SAN FRANCISCO (03/03/2000) - The evolution of Intel Corp. has in many ways paralleled the development of the technology business over the last three decades. In the '70s, it was essentially a memory company - its first product was a 64-bit static RAM chip. In the '80s, after its microprocessors were chosen as the brains for the first IBM personal computers, Intel went on to dominate the market for PC processors. In the '90s Intel moved beyond chips, producing more and more of a PC's guts: motherboards, adapters and other pieces.
Now that the Net has superceded the desktop for computing, Intel wants to build the heart of the new powerful networks just starting to come online. But at what cost?
That question lingered last week in the desert air above Palm Springs, where Intel held its annual Developer's Forum. More than 2,000 developers showed up to listen to technical speeches outlining Intel's new chips and products. In contrast to previous years, when virtually all the attendees were PC makers interested in the company's new microprocessors, roughly 25 percent of the developers at this year's event came from other markets. Many were networking product makers: the developers building next-generation networking gear for ISPs and wireless networks.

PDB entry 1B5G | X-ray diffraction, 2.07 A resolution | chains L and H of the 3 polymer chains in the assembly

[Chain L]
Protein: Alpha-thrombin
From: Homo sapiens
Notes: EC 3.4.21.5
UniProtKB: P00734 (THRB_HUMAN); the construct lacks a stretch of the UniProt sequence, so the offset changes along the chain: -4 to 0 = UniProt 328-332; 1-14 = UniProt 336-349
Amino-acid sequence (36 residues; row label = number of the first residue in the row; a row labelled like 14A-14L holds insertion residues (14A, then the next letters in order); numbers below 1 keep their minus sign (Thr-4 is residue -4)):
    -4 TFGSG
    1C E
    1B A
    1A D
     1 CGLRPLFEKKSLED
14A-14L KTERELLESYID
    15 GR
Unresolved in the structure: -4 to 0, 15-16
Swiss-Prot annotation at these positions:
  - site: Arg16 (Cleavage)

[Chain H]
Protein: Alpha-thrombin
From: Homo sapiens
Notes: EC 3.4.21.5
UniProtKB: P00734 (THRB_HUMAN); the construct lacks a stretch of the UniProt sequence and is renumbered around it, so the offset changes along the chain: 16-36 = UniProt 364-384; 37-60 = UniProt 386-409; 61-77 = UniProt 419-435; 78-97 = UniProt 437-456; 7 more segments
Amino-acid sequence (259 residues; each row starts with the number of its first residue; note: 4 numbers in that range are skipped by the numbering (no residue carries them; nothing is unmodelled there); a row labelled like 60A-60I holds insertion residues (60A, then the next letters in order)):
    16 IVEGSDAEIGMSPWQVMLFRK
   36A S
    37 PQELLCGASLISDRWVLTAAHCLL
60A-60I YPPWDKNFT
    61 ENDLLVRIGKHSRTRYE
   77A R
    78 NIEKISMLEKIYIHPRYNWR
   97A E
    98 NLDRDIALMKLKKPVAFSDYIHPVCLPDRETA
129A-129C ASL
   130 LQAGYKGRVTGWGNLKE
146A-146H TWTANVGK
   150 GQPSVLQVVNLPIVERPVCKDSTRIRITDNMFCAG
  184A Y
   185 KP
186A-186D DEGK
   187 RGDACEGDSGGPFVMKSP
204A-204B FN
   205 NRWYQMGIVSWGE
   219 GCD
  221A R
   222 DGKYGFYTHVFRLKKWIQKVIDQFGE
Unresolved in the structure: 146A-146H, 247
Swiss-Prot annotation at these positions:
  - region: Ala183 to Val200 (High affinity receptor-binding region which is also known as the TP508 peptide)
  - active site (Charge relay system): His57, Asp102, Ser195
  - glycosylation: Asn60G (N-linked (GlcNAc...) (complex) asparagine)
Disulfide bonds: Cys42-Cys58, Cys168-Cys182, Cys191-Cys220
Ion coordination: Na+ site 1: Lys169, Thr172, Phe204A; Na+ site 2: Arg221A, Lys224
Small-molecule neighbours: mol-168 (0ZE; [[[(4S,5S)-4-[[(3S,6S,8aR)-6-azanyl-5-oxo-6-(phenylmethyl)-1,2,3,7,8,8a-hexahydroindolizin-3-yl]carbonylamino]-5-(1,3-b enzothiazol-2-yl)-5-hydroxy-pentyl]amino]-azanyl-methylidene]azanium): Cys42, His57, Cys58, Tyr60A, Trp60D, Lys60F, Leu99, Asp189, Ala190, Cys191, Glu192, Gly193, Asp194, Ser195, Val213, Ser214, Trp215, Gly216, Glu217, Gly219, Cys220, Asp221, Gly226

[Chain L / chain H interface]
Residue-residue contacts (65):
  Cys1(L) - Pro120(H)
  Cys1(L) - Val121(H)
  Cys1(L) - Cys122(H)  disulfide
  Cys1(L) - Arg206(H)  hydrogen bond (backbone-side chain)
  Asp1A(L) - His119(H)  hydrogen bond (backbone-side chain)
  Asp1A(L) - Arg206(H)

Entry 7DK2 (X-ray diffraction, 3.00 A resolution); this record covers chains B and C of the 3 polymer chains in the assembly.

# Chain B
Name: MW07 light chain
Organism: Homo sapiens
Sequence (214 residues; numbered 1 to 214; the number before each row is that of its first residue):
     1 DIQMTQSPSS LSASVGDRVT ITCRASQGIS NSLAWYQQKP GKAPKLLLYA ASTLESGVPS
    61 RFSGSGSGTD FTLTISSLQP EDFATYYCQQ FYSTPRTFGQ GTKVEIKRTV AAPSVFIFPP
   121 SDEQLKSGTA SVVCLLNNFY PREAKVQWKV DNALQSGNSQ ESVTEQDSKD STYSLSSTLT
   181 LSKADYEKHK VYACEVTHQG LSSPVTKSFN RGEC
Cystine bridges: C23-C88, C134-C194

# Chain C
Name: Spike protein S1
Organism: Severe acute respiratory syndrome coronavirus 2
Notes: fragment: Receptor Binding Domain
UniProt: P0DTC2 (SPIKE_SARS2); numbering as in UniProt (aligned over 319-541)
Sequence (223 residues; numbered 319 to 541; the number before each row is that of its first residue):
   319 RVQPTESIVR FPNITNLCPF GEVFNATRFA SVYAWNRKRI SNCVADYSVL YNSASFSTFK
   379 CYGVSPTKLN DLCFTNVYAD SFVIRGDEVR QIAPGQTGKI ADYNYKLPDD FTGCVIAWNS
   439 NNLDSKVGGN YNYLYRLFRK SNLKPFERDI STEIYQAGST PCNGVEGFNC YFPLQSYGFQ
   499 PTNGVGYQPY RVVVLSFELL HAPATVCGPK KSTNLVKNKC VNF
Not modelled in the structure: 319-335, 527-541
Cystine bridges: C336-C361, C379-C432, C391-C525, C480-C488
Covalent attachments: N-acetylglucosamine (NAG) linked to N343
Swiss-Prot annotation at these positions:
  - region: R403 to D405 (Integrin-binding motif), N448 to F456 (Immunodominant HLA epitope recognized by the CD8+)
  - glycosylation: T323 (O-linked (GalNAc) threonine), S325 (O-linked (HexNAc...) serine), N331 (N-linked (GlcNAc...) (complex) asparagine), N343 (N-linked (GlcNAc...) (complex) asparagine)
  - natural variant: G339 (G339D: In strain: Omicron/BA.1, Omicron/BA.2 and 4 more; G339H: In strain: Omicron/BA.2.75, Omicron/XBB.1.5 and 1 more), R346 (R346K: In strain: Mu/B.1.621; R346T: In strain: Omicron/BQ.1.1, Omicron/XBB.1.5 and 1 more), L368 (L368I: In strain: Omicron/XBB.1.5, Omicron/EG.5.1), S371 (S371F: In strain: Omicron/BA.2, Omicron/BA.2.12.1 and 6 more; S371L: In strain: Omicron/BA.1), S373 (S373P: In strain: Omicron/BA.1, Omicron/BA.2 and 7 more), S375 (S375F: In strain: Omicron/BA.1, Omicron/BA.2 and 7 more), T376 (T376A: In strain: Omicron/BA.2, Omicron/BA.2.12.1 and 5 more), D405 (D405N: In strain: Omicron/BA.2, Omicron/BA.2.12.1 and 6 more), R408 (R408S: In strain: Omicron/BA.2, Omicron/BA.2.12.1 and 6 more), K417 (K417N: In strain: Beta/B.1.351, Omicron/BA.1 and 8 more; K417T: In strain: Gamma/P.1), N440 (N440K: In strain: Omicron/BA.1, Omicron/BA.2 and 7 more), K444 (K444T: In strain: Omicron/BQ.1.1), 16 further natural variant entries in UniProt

Following his keynote address, Intel VP Mark Christensen, head of the company's Network Communications Group, described some of the changes in the event over the past few years."This was originally a PC-centric event. About two years ago, we started to give people some more of the concepts we were experimenting with, like security issues and some more futuristic stuff. Now's when we start to roll it out in earnest."
Intel's drive into networking began in 1990 with the formation of the company's networking group. But in the past couple of years, Intel has created three additional divisions, all focused on networking. "In 1996, I convinced the executive staff that we could grow faster," says Christensen. "That accelerated in 1997 and culminated with a reorganization in the last six months."
The acceleration has become typical of the company as a whole. As one employee puts it, "If you get tired of working at Intel, all you have to do is wait a year, and it's like working for a whole different company." Intel quietly has been using its seemingly limitless resources - a $300 billion market cap plus $11.7 billion in cash - to acquire startups and launch new business lines. But now it must maintain its focus while rapidly expanding into networking, communications and services.